Have you ever thought that despite the fact that the weather forecast is so often inaccurate, you still use it to organize your tomorrow?
The answer is simple: weather forecasting is an established science that we trust—and actually, they get more right than wrong.
What a mix of feelings, right?
But you trust the source because they are usually right, and deep down you know it. The problem is that when they get it wrong, the day can get messy and the awareness of the error is greater than all the right predictions, so the meteorologist is judged a little unfairly.
MANY FORECASTS ARE AMAZING BUT BE CAREFUL
The year begins and there are many expectations. In fact, it is an opportunity to look back and reflect on the good and the bad of the previous year and adapt strategies to fix what went wrong and achieve future goals.
When it comes to forecasting, we can see things being said by so many different people and companies—economics and technology ‘gurus’ are everywhere—that it’s hard to know what is, in fact, valuable and what is not. Based on self-interest, companies start to create their own narratives and that’s when we need to be careful.
Thinking about that, we have created 4 tips to help you evaluate predictions and as an extra, we have chosen 3 of the best forecasts, in our opinion, to inspire your 2023 strategies and goals.
TIP 1: Data is key
Bad data is worse than no data, which means we need to be aware of where and from whom we are collecting data. Can you imagine the damage to your business and all your decision-making processes with wrong information?
There is no such thing as a good forecast without a solid data foundation, which means that for a good prediction of the future, data analysis is mandatory.
With that said, “perfect” data is hard to come by, but there are several factors that qualify data as good:
- It’s readable and well-documented
- It’s readily available, for example, it’s accessible through a trusted digital repository
- The data is tidy and re-usable by others with a focus on ease of (re-)executability and reliance on deterministically obtained results
Some key questions to consider:
- Where did the numbers come from? What do they mean?
- How was the data collected?
- Is the data current?
- How accurate is the data?
TIP 2: There is no good forecast without a good source
Without a good source, what should be information becomes opinion. Every forecast should have references and links to the original data that brought the insight.
A reliable source is one that provides a thorough, well-reasoned theory, argument, and discussion based on strong evidence.
Four great sources to rely on:
- Census: almost every country has its official census.
- Government data: in the US, for example, it is data.gov. Every country has its own too.
- Universities’ official research: those materials can be found directly with the universities or different repositories of public and private data.
- Books and articles written by researchers for students.
TIP 3: Who is the forecaster?
It is essential to research who is making the prediction and the reader should always analyze whether the article was genuine with useful information or if it was just another ‘advertisement’ to gain clicks. Sometimes the prediction is not based on genuine information and there are many interests behind it.
On the other hand, there are forecasts for everything—from the broad economy to specific areas like tech and the future of AI, for example. Often useful insights come from an expert in the field doing the forecasting.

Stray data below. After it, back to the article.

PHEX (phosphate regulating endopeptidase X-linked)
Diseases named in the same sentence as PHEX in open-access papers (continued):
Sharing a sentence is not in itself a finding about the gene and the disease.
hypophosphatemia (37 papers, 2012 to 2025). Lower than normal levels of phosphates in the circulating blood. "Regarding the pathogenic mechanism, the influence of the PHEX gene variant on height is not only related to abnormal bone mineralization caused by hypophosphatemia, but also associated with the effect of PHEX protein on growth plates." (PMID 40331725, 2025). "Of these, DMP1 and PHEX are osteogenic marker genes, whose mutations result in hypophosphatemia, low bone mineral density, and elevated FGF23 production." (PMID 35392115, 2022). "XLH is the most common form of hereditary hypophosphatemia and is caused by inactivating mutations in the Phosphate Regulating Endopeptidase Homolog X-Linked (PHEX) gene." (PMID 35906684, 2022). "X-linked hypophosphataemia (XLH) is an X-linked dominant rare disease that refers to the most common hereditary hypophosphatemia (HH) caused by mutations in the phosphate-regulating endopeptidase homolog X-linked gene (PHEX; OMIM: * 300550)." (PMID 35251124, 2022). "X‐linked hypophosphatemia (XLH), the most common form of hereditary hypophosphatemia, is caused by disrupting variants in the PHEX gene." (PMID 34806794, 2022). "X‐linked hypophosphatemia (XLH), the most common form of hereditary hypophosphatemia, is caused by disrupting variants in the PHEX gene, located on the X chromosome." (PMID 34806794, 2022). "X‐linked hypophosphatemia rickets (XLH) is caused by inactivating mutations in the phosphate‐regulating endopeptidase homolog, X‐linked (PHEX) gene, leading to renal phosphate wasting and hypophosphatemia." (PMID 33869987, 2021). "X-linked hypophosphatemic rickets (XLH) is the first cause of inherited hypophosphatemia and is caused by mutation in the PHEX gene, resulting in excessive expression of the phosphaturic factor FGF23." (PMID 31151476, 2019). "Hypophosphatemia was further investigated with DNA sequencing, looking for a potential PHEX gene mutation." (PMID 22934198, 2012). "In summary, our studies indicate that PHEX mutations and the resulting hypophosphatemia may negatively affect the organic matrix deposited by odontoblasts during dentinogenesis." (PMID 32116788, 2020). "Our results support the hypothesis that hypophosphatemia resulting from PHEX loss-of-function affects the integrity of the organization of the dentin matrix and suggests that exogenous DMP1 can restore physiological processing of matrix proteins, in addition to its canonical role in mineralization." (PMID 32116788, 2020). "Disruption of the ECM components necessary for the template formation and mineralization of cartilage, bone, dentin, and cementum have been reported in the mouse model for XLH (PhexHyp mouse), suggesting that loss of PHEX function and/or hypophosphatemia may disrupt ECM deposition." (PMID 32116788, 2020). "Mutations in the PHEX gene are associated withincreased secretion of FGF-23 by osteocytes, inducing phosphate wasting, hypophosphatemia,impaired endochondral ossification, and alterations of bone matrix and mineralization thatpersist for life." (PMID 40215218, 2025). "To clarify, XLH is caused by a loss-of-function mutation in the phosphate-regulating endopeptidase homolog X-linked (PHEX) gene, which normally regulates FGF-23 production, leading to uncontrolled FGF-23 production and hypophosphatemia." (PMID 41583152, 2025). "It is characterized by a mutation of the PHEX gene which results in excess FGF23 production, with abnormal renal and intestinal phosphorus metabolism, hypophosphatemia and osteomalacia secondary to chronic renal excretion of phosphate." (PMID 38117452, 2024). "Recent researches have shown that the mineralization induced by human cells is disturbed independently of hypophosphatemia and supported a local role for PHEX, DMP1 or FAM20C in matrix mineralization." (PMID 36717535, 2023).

Questions to consider when assessing the writer:
- Where does the forecaster work? And how long have they been in the subject industry?
- Are they representing someone else in the article?
- What is the sector of this company and why would it invest in this research?
- How much of the article is opinion versus data?
- How many commercial calls to action does the article have? Too many means it’s less genuine.
TIP 4: Be ready for the unplanned
Even following all the tips above, part of every forecast is based on perception and opinion about the uncertainty of the future, which means that sometimes it’s not perfect and could be mistaken like our meteorologist from the beginning of this article.
That said, it’s important to have a contingency plan for your business and consider a plan B in all decision-making processes. You will be prepared for any change in the way and will react faster under pressure.
3 GOOD FORECASTS TO INSPIRE YOUR 2023 PLANNING
1) The Economist
What makes it amazing is the fact that they created a 20-minute video divided into sections, so you can choose which content to consume first.
Click Here for their 2023 forecast.
Another great thing they do is take their own predictions from the previous year and compare what actually happened to what didn’t, which makes it a lot more interesting and a lot more genuine.
Here is their 2022 internal audit/comparison.
When it comes to opinion leaders’ thoughts and discussions, we all know the power of the Forbes magazine network and it is up to you to read or listen to the forecast which makes it more engaging.In this specific forecast about technology, the writer of the article is a well-known CEO of a global research group and the author of a best-selling book.
Click here to access the article.
3) The Guardian
It’s not as an engaging format if you compare it to the previous two recommendations, but you can see a lot of data and comparison with the previous year, which makes it more reliable. There are lots of great quotes from experts too.
Check it out HERE.
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